That Time Bob Seger Finally Broke Out With ‘Live Bullet’
The 1976 double-album Live Bullet, recorded on Bob Seger’s home turf at Detroit’s Cobo Hall, captures the Motor City hero precisely at the midpoint of his transformation from rock ‘n’ roll journeyman to arena-rocking celebrity. It also happens to be one of the greatest in-concert documents of Detroit rock ‘n’ roll ever released.
As the epitome of heartland rock, Seger became such a ubiquitous presence that it’s easy to forget he was anything but an overnight sensation. In fact, he released his first single back in 1961, before he was even old enough to drive. The seven albums he released between 1969 and 1974 (which have been out of print for decades) earned him a rabid following around Michigan, with a raw, gritty blend of rock and soul that had more in common with MC5 and Mitch Ryder than it did with Bruce Springsteen. But in the rest of the country, Seger’s reception was basically “Bob who?” for that entire period.
In 1975, he released Beautiful Loser, which turned a bit more toward reflective balladry than balls-to-the-wall rock ‘n’ roll, sowing the first seeds of Second Act Seger, the platinum-selling superstar. The album wasn’t a huge success, but its studio successor, Night Moves would be. In between, Seger hit the road in 1975, supporting Beautiful Loser, and his Cobo concerts from that tour are the ones immortalized on Live Bullet.
The first side of the original double LP presented the 1975 face of Bob Seger, with four songs from Beautiful Loser. And while the hard-charging version of Tina Turner’s R&B stomp “Nutbush City Limits” showed that Seger could still kick it with a vengeance, “Travelin’ Man,” “Beautiful Loser” and “Jody Girl” revealed another side of the gloriously gravel-throated singer: the thoughtful balladeer who had only popped his head up for fleeting moments on earlier albums. There was no “Night Moves” or “Against the Wind” in the world yet, but these tunes at least pointed the way toward that possibility.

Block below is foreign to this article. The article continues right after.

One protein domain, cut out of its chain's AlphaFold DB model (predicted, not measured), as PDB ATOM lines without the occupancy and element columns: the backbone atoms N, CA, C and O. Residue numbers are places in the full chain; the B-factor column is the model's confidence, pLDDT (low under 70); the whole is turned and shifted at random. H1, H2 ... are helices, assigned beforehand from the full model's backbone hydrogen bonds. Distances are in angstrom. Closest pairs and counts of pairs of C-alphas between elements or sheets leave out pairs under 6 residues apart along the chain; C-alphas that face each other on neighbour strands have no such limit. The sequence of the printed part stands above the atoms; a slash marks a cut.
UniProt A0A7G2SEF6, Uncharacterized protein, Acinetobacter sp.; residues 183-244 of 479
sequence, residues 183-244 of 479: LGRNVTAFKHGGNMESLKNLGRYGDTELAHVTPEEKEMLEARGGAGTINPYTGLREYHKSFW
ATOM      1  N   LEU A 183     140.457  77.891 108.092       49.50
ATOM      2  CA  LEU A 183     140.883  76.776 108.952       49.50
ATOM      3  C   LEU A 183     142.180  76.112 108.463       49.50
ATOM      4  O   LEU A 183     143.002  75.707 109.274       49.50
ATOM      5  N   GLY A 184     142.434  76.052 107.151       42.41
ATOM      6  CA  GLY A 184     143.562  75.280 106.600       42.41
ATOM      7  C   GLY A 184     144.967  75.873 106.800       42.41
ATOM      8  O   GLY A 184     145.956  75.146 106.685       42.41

But with the exception of “Turn the Page,” a dark, slow-burning tune that, despite its hushed vibe, was still tough enough to be covered by Metallica 23 years later, the rest of Live Bullet brings us the old-school Seger; the man who had spent the entirety of his adult life thus far storming stage after stage with his unadorned, piston-pumping rock ‘n’ roll onslaught. Seger wasn’t on that stage alone. He was backed by the Silver Bullet Band, his own personal wrecking crew since 1974’s Seven, though sax man Alto Reed had been on board for longer.
Between the steam hammer drumming of Charlie Allen Martin, the roiling organ of Robyn Robins, Drew Abbott’s spitfire six-string, Alto Reed’s soul-soaked sax and Chris Campbell’s fat, pulsing bass lines, the Silver Bullet Band was the vehicle that drove Seger head-on to rock ‘n’ roll glory. Just as Springsteen had his E Street Band, these guys knew what it took to ignite some Detroit dynamite onstage every night.
Seger covers one of his primary influences, Van Morrison, on “I’ve Been Working,” serving up a smoldering version of the funk workout that plays perfectly into the proletarian sensibility that was central to his early output, with its account of a hard-working man trying to get some sweet relief while he’s off the clock. The blues shuffle “U.M.C.” approaches working-class concerns from the opposite end, gleefully skewering upwardly mobile types (the title stands for “upper middle class”).
He honors another of his heroes by amping up the song Bo Diddley named after himself, pumping an impressive amount of Detroit-style sweat equity into the tune. Seger first cut “Ramblin’ Gamblin’ Man” back in 1968 and at the time of the Cobo dates it remained the only actual hit he’d ever scored, becoming his signature song until it was eventually eclipsed by his late ‘70s hits. The roaring, pummeling live version of that rough-edged garage rocker stands as a testament to the tune’s timeless power.
The potent but never preachy countercultural social commentary of “Lookin’ Back” made it clear that Seger could rock and think at the same time. And the trio of “Katmandu,” “Get Out of Denver” and “Let It Rock” showed how much Seger owed to another great rock ‘n’ roll spokesman for the common man, Chuck Berry. The first two find Seger successfully adapting Berry’s trademark riffs and rhythms to fresh, contemporary settings. The last is a straight-up cover, on which Seger jokingly riffs on the seamier side of Berry’s history.
Live Bullet became far and away Seger’s biggest album up to that point, and it helped introduce him to the national audience that would wholeheartedly embrace him with the release of Night Moves just six months later. As live albums go, it’s damn near untouchable. And as a primer on a part of Seger’s story that’s nearly forgotten these days, it’s invaluable.
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